A war of words raged between the two middleweights ahead of Saturday’s enthralling clash, which saw Saunders edge the early rounds with his work rate before Eubank Jr staged a determined late assault.
One judge rewarded the Brighton man’s efforts with a score of 116-113, but the two remaining judges handed tallies of 115-114 and 115-113 to the champion, who celebrated with British, Commonwealth and European belts at London???s ExCel Arena.
“All grudge matches are big fights,” said Saunders. “Whoever loses, they have to shut up. After all the talking up, he’s lost so he has to shut his mouth, get to the back of the queue now and fight whoever he wants. That’s done.”
The Hatfield man had vowed to quit the sport if he suffered defeat, but remains on track for a possible world title shot next year.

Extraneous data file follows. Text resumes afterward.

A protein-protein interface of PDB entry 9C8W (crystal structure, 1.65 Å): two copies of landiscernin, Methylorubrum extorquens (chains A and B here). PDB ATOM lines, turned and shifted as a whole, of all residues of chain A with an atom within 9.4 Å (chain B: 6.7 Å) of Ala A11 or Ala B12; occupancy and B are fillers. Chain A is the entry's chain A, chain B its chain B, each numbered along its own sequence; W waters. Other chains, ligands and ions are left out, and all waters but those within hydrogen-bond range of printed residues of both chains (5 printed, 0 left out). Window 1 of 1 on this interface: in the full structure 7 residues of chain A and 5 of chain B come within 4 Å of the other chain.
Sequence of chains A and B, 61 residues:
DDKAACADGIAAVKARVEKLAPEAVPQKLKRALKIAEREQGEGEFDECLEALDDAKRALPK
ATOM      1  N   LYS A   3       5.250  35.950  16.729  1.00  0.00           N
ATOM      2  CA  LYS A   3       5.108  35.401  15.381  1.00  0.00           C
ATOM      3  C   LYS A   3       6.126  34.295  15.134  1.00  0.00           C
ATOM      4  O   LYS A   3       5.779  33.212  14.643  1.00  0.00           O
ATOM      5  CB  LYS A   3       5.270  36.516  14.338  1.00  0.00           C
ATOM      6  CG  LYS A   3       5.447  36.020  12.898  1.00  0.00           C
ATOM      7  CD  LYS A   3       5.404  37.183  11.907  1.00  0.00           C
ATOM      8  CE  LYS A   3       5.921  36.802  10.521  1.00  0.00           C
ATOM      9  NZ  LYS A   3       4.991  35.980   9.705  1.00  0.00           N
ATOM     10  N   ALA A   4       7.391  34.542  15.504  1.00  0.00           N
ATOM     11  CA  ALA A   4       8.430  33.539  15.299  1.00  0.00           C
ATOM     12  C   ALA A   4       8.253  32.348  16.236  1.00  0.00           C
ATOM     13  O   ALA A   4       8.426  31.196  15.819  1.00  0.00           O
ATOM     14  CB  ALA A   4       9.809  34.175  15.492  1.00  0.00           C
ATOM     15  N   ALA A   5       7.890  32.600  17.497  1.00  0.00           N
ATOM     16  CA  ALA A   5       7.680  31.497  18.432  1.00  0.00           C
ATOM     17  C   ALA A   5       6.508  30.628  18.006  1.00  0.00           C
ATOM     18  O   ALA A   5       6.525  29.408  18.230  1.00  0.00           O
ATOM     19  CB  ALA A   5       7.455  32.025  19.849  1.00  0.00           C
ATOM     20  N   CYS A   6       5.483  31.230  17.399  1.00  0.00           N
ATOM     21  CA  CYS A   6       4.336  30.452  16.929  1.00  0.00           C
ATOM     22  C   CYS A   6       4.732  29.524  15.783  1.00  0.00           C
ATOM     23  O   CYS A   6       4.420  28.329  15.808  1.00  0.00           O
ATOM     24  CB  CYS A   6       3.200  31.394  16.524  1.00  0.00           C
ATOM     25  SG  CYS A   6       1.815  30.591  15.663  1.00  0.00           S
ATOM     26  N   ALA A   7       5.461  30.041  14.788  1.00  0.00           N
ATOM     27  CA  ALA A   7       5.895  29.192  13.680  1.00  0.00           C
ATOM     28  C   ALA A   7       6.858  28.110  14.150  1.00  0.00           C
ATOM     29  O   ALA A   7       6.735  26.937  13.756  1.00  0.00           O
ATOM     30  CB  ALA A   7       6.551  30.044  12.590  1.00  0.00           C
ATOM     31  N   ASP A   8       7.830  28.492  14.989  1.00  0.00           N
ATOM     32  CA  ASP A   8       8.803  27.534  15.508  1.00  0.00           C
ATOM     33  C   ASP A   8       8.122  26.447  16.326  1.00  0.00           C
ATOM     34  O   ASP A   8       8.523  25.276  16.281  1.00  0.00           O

“This was a big, big fight. I’ve got big things ahead of me,??? he said. “He’s at the back now, he’s forgotten about.
“I’ve put the pressure on myself – people ask me why I said I would retire if I lost. It’s because if he beats me, am I going to be world champion?
“Fighters like him shouldn’t be beating me.”
The unbeaten 25-year-old expects to land a shot at the winner after Andy Lee battles Matt Korobov for the vacant WBO belt next month in Las Vegas.
???Since I’ve been in boxing all I’ve wanted to be is world champion,” Saunders said. “Good luck to whoever wins out of Korobov and Lee.
“It’s not about who I want to win, it’s who deserves it. You have to go with Koborov, but I wouldn’t be surprised if Lee takes him.
“Lee has very good range and I think Koborov living in Russia, going to America, he’s got a few quid and a bit of fame – maybe he’s taken his eye off the ball a bit.”